In addition, it now appears that plaintiff will be able to fully prosecute his grievances in the remanded complaint proceeding. It further appears that, once that proceeding is concluded and judicial review afforded, matters pertinent to the transfer proceeding will be completely moot, without any possibility *1142 of meaningful relief, especially in view of M. & M. Transp. Co. v. United States, supra, regardless of whether Crouse prevails or not. Accordingly, the previous order of the Court will be modified and the action dismissed outright. However, this in no way deprives Crouse of its remedies, for it may still obtain the sole relief it has assertedly sought all along, adjudication of the dormancy issue by the ICC, upon the remand ordered herein.


Pursuant to F.R.Civ.P. Rule 52, it is ordered that the foregoing shall constitute the findings of fact and conclusions of law in this cause.

It is further ordered that, pursuant to F.R.Civ.P. Rules 56 and 58, judgment be hereinafter entered in the above-entitled action.


[1] The functions of this Board are now apparently the responsibility of the Motor Carrier Board.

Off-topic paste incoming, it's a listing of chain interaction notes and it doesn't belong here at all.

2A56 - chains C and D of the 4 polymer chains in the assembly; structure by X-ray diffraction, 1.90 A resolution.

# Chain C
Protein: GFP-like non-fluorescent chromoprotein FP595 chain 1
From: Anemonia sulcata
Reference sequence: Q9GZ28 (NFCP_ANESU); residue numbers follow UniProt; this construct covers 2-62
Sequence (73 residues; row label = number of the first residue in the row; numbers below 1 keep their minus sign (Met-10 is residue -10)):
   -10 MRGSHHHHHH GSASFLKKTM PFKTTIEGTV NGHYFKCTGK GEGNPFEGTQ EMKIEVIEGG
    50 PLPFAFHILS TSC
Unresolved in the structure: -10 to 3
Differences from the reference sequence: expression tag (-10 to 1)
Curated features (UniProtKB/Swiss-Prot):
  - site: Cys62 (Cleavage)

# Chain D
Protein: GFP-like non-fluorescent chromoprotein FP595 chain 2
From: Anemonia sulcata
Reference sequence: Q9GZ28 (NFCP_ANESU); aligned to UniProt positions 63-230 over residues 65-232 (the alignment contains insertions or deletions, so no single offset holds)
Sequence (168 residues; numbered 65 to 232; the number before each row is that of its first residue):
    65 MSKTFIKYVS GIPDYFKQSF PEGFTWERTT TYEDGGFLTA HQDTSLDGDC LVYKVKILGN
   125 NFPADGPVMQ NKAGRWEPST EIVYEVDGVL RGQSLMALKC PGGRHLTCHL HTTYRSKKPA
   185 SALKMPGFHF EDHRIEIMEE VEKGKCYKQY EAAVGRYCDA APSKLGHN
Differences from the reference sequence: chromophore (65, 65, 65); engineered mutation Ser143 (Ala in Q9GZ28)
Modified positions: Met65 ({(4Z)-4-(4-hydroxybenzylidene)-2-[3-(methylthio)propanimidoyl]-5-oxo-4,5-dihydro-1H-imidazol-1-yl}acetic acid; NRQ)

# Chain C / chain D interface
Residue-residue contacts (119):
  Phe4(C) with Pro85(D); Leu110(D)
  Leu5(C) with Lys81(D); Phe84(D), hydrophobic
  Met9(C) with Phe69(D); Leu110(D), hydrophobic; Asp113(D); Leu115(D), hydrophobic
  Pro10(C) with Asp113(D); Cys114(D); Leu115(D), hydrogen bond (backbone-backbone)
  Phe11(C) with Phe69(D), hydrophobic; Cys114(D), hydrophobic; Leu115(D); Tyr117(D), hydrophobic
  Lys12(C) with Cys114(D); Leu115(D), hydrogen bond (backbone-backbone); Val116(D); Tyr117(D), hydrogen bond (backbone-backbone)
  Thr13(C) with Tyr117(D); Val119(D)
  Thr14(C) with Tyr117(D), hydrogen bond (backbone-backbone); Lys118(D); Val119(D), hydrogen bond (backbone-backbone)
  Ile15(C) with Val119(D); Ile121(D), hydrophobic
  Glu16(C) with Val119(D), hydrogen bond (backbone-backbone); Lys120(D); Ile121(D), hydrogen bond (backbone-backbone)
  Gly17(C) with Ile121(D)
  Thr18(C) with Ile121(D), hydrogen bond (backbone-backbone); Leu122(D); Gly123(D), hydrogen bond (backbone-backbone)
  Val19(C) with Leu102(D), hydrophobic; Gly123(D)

[2] As of this date this Certificate has still not yet been issued.

[3] Transcript of Hearing, March 24, 1972 at 37.

[4] Report and Order of Joint Board No. 185, July 8, 1969, at 9.

[5] Letter from William S. Rosen, counsel for Crouse, to the Court, dated February 21, 1972, before the waiver and knowledge question had been raised.

[6] It further appears that the source of input to Joint Board No. 185 was not a statutorily permissible ICC examiner, but the work of the ICC staff, which certainly cannot be said to have the same expertise and qualifications. Furthermore, it is not to be overlooked that it is the joint board, and not the assistants who must make the ultimate decision based upon its own, and not another's analysis. Braniff Airways Inc. v. C.A.B., 126 U.S.App.D.C. 399, 379 F.2d 453 (1967).

[7] This view finds additional support in Land-Air Delivery Inc. v. United States, 327 F. Supp. 808 (D.Kan.1971) and Jones Truck Lines Inc. v. United States, 321 F. Supp. 821 (W.D.Ark.1971) which both hold that failure to refer a `local' matter such as this to a joint board for initial consideration and determination constitutes a fatal procedural error.

Although Jones Truck Lines indicates that referral may be dispensed with where there are no material facts in dispute and no need to sift and weigh conflicting evidence, such is not the case here. What is most apparent from the administrative record herein is the deep dispute between Crouse and Grothaus as to whether Mohr was `operating' for purposes of 49 C.F.R., Section 1132.5, and whether the cessation of operations, if any, was due to factors beyond Mohr's control.